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Free and open to the public


Harris Corporation Engineering Center, Room 101A


The study of the synthesis, exotic properties, assembly/packaging and potential commercial application of nanomaterials is an extremely important topic of research that is expected to have far-reaching global impact. The focus of my talk will be on an emerging branch of nanotechnology that derives its inspiration from biology. Recognizing that some of the most exquisite and highly functional nanomaterials are grown by biological systems (examples include silica by diatoms and magnetic nanoparticles by magnetotactic bacteria , many researchers have focused attention on understanding how inorganic materials are made by biological systems and attempting to replicate such processes in the lab. In my laboratory, we have investigated the use of plant organisms such as fungi in the synthesis of nanomaterials over a range of chemical compositions that include metals, metal sulfides and oxides. An exciting development is the use of plant extracts in nanoparticle synthesis wherein large concentrations of gold nanotriangles have been obtained that have potential application in cancer hyperthermia. Organisms such as fungi are not normally exposed to metal precursor stresses – that they should be capable of a broad range of biochemical transformations to negate these stresses is useful in materials chemistry and throws up exciting possibilities. Recently, we have also shown that bacteria may be 'trained' to synthesize magnetite when challenged with suitable iron complexes under aerobic conditions.

'An introduction to the Tata Group and Tata Chemicals': In India, the name 'Tata' is synonymous with trust and India's economic development and globalization. In this talk, I will briefly describe the evolution of the Tata Group, and in particular, Tata Chemicals. Tata Chemicals views innovation as being a critical ingredient of its growth and has set up an Innovation Centre to identify business opportunities in nanotechnology and biotechnology. I will briefly outline the roadmap for the company and the research activities of the Innovation Center.

Professional details:
M.Sc. and Ph.D. (thin film technology) in Physics from IIT Madras (now Chennai, 1987). Postdoctoral Fellow, International Centre for Theoretical Physics, Trieste Italy (1988-1991); Visiting Faculty at CNRS, Orsay (France, 2001-2003) and University of Maryland at College Park (USA, 1998-99) and Federation Fellow at RMIT Melbourne.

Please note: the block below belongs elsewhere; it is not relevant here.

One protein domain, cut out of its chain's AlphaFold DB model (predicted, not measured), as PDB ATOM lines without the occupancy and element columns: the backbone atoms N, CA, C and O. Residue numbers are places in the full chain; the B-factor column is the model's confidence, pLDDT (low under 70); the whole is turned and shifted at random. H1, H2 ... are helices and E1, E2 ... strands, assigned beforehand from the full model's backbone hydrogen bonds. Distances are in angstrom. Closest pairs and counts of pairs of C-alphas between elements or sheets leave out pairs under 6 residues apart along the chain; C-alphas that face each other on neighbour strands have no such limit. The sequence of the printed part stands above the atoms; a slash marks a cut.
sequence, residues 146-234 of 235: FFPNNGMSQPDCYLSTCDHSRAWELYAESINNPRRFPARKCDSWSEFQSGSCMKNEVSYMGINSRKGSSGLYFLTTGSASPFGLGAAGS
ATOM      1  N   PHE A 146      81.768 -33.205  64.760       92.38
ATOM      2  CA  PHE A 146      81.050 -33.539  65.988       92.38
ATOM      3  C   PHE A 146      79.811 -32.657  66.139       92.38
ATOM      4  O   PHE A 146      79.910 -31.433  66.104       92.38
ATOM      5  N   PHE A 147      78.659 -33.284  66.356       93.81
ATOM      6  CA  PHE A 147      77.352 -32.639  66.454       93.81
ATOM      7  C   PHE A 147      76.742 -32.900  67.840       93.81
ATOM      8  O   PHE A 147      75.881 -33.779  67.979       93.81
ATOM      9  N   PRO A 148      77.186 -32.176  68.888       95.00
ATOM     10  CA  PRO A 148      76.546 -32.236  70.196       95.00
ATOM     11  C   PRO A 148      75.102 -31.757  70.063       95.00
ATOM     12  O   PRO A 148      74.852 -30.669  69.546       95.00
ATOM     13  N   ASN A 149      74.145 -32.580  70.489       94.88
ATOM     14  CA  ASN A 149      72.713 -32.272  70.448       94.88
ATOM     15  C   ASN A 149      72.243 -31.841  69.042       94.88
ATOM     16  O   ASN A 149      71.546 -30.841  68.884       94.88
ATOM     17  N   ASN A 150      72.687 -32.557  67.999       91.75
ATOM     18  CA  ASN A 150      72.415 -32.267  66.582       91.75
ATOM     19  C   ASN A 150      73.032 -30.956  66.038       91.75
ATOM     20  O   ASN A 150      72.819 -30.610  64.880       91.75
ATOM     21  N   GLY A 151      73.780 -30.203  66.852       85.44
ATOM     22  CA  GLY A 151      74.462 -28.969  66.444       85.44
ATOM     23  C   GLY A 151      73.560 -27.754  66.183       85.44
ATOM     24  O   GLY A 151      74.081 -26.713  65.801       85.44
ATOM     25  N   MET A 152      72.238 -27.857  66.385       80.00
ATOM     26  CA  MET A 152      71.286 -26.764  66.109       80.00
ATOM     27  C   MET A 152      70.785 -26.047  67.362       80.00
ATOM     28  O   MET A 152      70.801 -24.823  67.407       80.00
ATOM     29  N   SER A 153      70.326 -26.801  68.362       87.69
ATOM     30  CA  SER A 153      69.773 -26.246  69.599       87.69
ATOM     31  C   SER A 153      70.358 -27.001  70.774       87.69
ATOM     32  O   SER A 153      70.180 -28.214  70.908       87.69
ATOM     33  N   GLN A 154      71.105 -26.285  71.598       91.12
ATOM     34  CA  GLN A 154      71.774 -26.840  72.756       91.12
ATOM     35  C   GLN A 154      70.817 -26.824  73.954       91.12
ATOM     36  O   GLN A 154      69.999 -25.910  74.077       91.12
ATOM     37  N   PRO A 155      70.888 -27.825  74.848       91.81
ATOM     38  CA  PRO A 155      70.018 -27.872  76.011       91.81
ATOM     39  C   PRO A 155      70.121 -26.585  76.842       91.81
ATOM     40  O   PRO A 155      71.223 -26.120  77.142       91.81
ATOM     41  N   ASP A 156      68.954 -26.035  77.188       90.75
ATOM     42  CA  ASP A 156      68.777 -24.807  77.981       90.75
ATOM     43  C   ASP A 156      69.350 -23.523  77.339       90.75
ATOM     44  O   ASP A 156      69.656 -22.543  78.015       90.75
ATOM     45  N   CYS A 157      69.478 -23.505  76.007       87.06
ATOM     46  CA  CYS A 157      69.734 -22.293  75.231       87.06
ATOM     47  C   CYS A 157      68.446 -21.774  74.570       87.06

Experience and contributions:
Dr. Sastry is counted among the world's top 10 nanobiotechnologists and brings with him close to 25 years research experience in the field of materials chemistry with a focus on nanotechnology. An interdisciplinary scientist, he moved to TATA Chemicals as Chief Scientist at the Innovation Centre from Sept. 2005 after creating a Centre for Nanotechnology funded by the Department of Science and Technology at NCL Pune. Author of over 350 international publications, 10 chapters in books and inventor in 15 Indian and US patents, Dr. Sastry has a number of national and international awards to his credit including India's most prestigious award in science, the Shanti Swarup Bhatnagar Prize in Chemistry (2003). He serves on the International Advisory Board of 7 leading chemistry journals and has served at various times on Advisory Boards for the Department of Biotechnology, Department of Science and Technology, Presidential Nanotechnology Committee and the Council of Scientific and Industrial Research, Government of India. He currently India's representative to the UNIDO Committee on "Nanotechnology, Sustainability and Developing Economies in the 21st Century"

Dr. Sastry's current research interests include interfacing biologicals with inorganic nanomaterials; understanding biological process at nanodimensions; developing new industrially relevant renewable materials and green processes and ethical issues in application of nanomaterials.

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